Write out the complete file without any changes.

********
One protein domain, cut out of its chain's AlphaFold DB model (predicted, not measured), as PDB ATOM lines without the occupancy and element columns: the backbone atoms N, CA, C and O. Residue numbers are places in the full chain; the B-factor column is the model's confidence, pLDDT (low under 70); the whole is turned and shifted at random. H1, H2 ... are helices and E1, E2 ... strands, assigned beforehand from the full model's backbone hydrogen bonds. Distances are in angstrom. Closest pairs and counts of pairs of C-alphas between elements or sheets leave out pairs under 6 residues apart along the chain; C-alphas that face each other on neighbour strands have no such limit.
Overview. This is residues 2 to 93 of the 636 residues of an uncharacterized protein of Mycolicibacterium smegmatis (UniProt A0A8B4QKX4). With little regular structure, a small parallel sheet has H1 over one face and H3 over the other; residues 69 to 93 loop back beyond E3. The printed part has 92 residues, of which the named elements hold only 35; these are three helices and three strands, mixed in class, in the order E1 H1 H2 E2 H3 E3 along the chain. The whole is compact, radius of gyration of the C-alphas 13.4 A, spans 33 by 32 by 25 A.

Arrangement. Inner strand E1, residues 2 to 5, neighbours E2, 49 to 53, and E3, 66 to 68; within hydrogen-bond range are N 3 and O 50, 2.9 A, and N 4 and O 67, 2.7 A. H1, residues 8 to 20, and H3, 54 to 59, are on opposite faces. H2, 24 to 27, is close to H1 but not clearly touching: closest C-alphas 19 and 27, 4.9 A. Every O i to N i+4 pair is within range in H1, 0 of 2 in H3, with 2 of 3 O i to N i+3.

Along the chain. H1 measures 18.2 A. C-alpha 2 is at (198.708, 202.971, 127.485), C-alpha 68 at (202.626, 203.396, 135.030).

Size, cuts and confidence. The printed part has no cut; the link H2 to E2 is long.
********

One protein domain, cut out of its chain's AlphaFold DB model (predicted, not measured), as PDB ATOM lines without the occupancy and element columns: the backbone atoms N, CA, C and O. Residue numbers are places in the full chain; the B-factor column is the model's confidence, pLDDT (low under 70); the whole is turned and shifted at random. H1, H2 ... are helices and E1, E2 ... strands, assigned beforehand from the full model's backbone hydrogen bonds. Distances are in angstrom. Closest pairs and counts of pairs of C-alphas between elements or sheets leave out pairs under 6 residues apart along the chain; C-alphas that face each other on neighbour strands have no such limit.
Overview. This is residues 2 to 93 of the 636 residues of an uncharacterized protein of Mycolicibacterium smegmatis (UniProt A0A8B4QKX4). With little regular structure, a small parallel sheet has H1 over one face and H3 over the other; residues 69 to 93 loop back beyond E3. The printed part has 92 residues, of which the named elements hold only 35; these are three helices and three strands, mixed in class, in the order E1 H1 H2 E2 H3 E3 along the chain. The whole is compact, radius of gyration of the C-alphas 13.4 A, spans 33 by 32 by 25 A.

Arrangement. Inner strand E1, residues 2 to 5, neighbours E2, 49 to 53, and E3, 66 to 68; within hydrogen-bond range are N 3 and O 50, 2.9 A, and N 4 and O 67, 2.7 A. H1, residues 8 to 20, and H3, 54 to 59, are on opposite faces. H2, 24 to 27, is close to H1 but not clearly touching: closest C-alphas 19 and 27, 4.9 A. Every O i to N i+4 pair is within range in H1, 0 of 2 in H3, with 2 of 3 O i to N i+3.

Along the chain. H1 measures 18.2 A. C-alpha 2 is at (198.708, 202.971, 127.485), C-alpha 68 at (202.626, 203.396, 135.030).

Size, cuts and confidence. The printed part has no cut; the link H2 to E2 is long.